So, non-business property is not taxable. Non-business, therefore, falls outside the scope of the state’s jurisdiction. It is excluded. This is a working definition of the state’s ability to tax- it can tax business property.  You don’t need to ask for an exemption; it is excluded from the start. The definition of business is that it is some activity done by privilege granted by the state. Therefore they can tax it.

Are you living in your house and mowing the lawn as a privilege? Me neither. I have a right to own private property. I will never declare my land to be real estate, real property or anything else that creates a presumption of jurisdiction on the part of the state/county.

“Non-business property… The term does not include motor vehicles, mobile homes, aircraft, watercraft, or engines for watercraft.”

Do you have to be TOLD that your house is non-business property? It certainly doesn’t say that it isn’t included in “non-business property”.

I will leave you to make your own judgment about how many presumptions are wrong, how many people are taxed incorrectly, how many people lose needed money this way, how many take sick/vacation go to court over this, how many lose homes for tax debts… I wouldn’t want to color your opinion.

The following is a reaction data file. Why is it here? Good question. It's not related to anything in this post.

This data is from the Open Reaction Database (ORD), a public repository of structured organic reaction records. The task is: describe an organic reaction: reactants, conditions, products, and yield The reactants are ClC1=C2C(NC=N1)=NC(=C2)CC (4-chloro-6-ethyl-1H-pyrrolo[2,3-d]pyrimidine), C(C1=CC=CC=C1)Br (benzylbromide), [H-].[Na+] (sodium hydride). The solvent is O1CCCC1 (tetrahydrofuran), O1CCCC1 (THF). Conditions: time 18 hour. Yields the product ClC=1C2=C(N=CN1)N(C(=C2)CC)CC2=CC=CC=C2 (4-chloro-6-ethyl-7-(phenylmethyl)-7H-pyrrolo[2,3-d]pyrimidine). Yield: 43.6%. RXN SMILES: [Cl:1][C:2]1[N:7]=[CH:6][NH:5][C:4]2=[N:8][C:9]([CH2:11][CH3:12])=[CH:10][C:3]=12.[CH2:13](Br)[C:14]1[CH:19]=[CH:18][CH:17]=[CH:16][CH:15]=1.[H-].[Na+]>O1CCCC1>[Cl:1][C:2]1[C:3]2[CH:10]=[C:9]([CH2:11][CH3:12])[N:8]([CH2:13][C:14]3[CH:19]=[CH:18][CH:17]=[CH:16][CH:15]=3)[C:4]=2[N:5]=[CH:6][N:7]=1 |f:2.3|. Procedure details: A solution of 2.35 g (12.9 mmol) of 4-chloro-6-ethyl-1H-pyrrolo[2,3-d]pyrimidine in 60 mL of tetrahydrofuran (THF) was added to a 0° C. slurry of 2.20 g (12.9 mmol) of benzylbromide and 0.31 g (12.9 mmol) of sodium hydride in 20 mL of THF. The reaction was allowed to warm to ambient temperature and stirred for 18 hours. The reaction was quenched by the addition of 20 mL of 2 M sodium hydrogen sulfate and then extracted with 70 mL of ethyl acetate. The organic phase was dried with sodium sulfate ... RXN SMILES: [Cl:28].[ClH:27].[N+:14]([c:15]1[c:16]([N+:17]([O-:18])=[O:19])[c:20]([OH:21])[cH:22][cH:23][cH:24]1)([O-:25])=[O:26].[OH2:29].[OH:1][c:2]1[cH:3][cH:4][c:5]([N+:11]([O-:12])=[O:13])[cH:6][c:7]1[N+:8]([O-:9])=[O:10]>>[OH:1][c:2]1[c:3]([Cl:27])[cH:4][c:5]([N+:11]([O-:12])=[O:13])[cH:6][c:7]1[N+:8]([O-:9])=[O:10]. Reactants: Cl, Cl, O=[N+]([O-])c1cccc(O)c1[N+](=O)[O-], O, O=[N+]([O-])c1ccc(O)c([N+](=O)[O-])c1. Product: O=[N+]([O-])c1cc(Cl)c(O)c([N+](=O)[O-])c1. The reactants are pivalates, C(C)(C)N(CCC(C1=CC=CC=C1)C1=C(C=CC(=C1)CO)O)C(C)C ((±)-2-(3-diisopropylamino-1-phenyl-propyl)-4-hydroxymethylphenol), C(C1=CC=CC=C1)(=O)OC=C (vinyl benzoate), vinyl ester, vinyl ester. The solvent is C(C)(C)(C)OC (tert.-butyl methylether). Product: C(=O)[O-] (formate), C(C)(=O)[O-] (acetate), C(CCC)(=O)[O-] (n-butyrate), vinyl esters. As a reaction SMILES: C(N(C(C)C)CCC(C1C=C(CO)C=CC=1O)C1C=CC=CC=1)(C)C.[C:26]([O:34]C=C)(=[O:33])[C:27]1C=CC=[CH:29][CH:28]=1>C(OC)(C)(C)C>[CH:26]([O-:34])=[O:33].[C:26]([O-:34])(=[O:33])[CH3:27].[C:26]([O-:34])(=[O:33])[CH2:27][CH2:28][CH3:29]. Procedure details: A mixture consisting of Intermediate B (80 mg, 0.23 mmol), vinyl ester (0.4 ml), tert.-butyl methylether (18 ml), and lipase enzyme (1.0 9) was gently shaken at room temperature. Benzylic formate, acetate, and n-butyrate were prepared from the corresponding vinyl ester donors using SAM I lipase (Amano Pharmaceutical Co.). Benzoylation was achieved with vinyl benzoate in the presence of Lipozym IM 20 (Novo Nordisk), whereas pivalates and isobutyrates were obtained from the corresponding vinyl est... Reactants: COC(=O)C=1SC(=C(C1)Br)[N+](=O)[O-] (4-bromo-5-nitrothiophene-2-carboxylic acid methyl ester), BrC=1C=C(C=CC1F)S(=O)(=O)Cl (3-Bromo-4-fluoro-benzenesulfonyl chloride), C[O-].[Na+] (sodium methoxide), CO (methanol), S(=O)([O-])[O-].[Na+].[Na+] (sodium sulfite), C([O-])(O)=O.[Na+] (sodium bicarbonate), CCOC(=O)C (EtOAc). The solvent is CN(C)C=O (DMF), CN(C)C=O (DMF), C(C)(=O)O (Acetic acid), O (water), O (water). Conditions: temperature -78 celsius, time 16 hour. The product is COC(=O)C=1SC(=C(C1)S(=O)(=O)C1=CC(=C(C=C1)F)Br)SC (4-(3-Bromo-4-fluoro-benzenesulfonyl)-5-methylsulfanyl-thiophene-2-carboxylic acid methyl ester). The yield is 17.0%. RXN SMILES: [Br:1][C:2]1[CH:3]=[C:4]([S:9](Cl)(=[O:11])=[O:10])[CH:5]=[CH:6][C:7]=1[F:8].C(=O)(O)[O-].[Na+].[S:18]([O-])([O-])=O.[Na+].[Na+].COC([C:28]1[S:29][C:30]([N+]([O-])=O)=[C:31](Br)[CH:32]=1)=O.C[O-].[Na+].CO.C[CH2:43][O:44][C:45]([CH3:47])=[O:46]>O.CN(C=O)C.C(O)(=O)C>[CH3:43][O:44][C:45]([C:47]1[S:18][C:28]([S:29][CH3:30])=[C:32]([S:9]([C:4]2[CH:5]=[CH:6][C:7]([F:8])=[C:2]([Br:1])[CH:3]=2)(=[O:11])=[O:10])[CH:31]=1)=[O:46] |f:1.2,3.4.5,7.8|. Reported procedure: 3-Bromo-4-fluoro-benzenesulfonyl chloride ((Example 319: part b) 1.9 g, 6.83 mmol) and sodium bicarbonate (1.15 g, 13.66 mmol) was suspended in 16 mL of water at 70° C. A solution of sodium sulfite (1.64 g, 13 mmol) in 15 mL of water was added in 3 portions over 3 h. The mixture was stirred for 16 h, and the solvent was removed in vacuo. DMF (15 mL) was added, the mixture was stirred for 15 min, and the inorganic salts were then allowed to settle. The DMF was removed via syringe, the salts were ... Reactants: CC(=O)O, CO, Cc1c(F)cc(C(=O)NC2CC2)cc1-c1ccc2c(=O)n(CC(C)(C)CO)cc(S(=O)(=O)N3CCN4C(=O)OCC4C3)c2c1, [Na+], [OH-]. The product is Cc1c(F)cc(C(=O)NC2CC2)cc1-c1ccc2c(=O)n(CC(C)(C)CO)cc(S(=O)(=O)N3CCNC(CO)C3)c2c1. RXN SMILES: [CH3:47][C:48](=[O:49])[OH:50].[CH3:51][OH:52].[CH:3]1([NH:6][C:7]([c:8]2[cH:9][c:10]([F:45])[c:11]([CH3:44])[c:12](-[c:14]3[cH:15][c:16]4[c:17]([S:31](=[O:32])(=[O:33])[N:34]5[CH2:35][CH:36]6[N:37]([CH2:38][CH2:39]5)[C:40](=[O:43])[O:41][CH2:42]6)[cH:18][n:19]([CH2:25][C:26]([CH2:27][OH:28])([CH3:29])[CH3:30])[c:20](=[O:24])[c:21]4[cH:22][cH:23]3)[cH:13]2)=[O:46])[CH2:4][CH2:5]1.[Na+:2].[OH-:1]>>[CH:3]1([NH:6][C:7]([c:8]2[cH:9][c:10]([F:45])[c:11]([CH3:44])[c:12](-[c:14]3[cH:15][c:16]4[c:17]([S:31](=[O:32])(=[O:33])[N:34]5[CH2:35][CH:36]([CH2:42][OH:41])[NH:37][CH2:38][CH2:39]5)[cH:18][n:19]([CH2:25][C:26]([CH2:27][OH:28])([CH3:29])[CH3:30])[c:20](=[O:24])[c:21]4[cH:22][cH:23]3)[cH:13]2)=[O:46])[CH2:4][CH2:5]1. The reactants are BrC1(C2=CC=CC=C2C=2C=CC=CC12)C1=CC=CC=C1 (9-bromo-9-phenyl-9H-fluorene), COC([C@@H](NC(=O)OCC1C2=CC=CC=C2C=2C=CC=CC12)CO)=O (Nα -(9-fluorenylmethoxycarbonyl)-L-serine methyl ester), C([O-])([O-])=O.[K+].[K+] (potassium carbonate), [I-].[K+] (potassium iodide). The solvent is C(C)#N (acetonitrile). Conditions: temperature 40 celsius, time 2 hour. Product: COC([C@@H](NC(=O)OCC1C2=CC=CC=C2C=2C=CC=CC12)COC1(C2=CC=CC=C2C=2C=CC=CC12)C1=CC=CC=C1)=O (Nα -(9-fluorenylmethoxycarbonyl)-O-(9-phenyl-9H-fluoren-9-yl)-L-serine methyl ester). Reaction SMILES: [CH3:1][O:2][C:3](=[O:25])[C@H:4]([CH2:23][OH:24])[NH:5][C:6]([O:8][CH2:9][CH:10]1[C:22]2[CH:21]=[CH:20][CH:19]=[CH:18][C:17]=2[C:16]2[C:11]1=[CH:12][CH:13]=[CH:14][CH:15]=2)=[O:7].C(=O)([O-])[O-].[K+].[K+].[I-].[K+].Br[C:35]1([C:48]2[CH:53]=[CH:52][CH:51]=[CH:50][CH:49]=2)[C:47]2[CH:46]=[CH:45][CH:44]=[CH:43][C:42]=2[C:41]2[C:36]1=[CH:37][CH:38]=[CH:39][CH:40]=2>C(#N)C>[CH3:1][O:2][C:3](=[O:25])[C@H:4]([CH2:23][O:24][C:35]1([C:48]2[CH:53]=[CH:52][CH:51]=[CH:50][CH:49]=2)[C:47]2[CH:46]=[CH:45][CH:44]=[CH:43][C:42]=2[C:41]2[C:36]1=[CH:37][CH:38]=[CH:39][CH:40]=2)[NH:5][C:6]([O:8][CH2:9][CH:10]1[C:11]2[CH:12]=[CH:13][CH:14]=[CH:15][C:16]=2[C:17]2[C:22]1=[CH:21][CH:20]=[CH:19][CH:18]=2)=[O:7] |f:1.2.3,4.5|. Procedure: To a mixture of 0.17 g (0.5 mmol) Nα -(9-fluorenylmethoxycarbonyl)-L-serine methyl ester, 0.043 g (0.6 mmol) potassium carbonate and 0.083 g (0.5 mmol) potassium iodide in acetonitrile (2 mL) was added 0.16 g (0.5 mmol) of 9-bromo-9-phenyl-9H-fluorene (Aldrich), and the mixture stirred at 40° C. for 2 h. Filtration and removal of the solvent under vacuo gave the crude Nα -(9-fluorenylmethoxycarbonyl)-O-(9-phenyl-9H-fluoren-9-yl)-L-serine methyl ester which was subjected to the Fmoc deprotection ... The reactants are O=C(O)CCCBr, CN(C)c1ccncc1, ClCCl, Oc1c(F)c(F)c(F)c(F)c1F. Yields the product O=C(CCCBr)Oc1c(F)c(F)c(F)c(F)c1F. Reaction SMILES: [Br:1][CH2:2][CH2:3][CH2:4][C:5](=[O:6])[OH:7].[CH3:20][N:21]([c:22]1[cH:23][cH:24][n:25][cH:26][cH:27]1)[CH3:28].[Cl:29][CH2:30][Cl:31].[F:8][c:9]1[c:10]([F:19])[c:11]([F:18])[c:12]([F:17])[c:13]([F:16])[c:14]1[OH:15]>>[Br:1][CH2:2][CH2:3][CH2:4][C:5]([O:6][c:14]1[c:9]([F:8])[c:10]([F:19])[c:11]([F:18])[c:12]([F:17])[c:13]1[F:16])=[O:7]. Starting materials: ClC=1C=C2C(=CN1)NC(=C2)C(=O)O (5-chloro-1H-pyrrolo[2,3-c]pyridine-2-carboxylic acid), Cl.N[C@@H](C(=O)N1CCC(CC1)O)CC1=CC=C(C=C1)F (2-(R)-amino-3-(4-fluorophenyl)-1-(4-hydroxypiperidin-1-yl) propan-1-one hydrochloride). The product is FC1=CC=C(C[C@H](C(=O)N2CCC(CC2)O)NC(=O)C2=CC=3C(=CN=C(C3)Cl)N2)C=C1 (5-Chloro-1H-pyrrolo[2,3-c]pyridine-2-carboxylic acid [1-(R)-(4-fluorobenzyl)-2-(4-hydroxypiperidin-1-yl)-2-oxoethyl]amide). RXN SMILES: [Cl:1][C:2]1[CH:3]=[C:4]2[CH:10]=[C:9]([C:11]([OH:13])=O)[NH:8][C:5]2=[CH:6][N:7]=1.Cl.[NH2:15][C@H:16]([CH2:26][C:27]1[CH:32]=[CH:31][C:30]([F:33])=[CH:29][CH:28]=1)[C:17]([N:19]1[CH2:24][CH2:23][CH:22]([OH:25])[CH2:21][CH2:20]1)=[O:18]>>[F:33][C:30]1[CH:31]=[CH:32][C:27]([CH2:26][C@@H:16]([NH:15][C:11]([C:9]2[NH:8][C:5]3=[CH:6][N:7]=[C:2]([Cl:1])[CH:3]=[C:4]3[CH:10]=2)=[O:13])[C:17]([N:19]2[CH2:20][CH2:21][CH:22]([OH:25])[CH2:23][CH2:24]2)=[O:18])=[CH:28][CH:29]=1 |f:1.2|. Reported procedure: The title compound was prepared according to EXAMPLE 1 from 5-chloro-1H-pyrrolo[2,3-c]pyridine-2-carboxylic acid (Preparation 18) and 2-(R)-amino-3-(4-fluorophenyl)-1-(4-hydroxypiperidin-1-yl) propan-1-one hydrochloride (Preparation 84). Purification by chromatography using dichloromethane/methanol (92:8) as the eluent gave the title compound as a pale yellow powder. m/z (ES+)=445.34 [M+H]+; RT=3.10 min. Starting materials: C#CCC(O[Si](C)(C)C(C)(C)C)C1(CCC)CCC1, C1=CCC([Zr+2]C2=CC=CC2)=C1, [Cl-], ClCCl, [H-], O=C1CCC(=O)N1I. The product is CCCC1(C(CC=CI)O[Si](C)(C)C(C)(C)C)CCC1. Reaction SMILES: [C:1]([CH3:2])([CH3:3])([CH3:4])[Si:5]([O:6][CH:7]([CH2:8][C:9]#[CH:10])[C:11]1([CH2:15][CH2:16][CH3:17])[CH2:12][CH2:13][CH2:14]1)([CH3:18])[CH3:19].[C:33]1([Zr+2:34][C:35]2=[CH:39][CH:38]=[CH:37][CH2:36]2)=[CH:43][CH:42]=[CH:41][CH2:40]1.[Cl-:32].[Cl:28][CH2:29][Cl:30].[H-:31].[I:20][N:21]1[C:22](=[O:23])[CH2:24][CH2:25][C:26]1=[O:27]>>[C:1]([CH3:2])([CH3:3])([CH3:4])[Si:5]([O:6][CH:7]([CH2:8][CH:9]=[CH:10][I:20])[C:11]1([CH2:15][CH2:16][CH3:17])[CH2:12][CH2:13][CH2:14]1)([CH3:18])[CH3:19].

Continued in part 3…

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6 thoughts on “Your County’s Dirty Little Secret, Part 2/3

  1. Be careful. What you are referencing doesn’t included “real” property !
    You sound like the type of free thinker that would like to know about North Carolina American Republic ( this is the home state site for 12th state of North Carolina since 1997 ) . You are welcome to contact me at : 704-942-6516 my name is Jim

    • Hi Jim- I will check out the site when I get the time.

      Can you clarify what your concern is?

      I believe that my post from today clarifies the fact that “Non-business personal property” can indeed include a house.

      Good to hear from you!

      Commonlawman

  2. I just realized that last post I was referring to never showed up. Hopefully it is still in my history and I can publish rather than re-write. It is well worth checking back for, as it shows that land and houses can definitely be personal, non-business property and thus excluded from taxing jurisdiction.

  3. Hello and greetings im going through probate recovering property and wanted to know how to apply the laws. for this administered procedure. Thanks rael